A metallic screech followed by a massive impact to the back of Gaspard’s hand launched the crystal straight out of his grasp and onto the floor a few meters away.
“Argh!” he pulled back his hand and looked at the deep cut into the metal plating. Thankfully whatever had cut him hadn’t gone through the layer of armor, otherwise his hand would’ve been torn clean off.
“Ehh…? That’s no fun…” a creepy voice wormed into Gaspard’s ears.
Without hesitation, he unsheathed his sword and swung towards the voice, but missed.
“Feisty…but it won’t be that easy.”
Raising his head, Gaspard finally saw his assailant. A woman, holding a halberd in her right hand and a crossbow in her left, wearing mismatched armor welded together haphazardly. Messy black hair reached right below her jaw before ending sharply.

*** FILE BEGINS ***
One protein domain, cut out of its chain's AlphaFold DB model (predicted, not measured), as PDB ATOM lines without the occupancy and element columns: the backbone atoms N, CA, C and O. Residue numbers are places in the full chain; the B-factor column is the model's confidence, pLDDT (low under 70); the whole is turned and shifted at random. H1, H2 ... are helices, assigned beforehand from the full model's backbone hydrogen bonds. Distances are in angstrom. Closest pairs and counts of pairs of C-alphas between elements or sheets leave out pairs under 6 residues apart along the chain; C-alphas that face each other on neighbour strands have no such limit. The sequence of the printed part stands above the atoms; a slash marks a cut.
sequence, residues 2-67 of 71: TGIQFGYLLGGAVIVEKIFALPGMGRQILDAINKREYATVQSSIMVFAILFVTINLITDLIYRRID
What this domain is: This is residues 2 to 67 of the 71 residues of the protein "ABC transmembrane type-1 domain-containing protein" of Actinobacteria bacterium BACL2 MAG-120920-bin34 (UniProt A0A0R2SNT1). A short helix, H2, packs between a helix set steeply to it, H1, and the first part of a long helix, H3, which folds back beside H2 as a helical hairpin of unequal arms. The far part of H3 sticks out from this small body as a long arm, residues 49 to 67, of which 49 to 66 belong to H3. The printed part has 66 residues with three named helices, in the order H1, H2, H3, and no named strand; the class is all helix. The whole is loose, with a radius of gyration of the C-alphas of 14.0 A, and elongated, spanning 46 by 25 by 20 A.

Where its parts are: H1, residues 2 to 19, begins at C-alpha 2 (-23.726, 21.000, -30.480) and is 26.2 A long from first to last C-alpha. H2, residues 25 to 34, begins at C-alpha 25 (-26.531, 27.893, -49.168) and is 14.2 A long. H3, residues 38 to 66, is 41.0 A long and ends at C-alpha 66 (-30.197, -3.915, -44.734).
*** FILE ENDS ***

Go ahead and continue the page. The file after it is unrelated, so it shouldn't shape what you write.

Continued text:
Jamming the bottom of the halberd onto the ground, the woman smiled, “You don’t look from ‘round here. Were you just passing by?”
Gaspard gripped his sword with both hands and stumbled to a standing position. The blue crystal laid on the floor between himself and the woman. It was the last one he had on him, so he had to make retrieving it his highest priority.
“I imagine that doesn’t matter to you. Your group isn’t well known for just letting people go,” he said in hopes to distract her from seeing the crystal.
In the state he was in, there was a low chance he would win. The woman’s appearance and the flag he’d seen earlier told him without a shadow of a doubt who he was dealing with. She was part of a group known as the Rings of Eternity.
They were a savage group whose goals were known by only the people in said group. All anyone knew was that they traveled from place-to-place terrorizing small towns and villages. They killed everyone and took their weapons, materials, and anything useful they might find.
As expected, the group was made up of proficient fighters. This woman would be no exception.
“Heh-Heh, not one for casual chit-chat, I see,” she creepily turned her head sideways, “At least I take it you should be strong—coming all the way out here and all that.”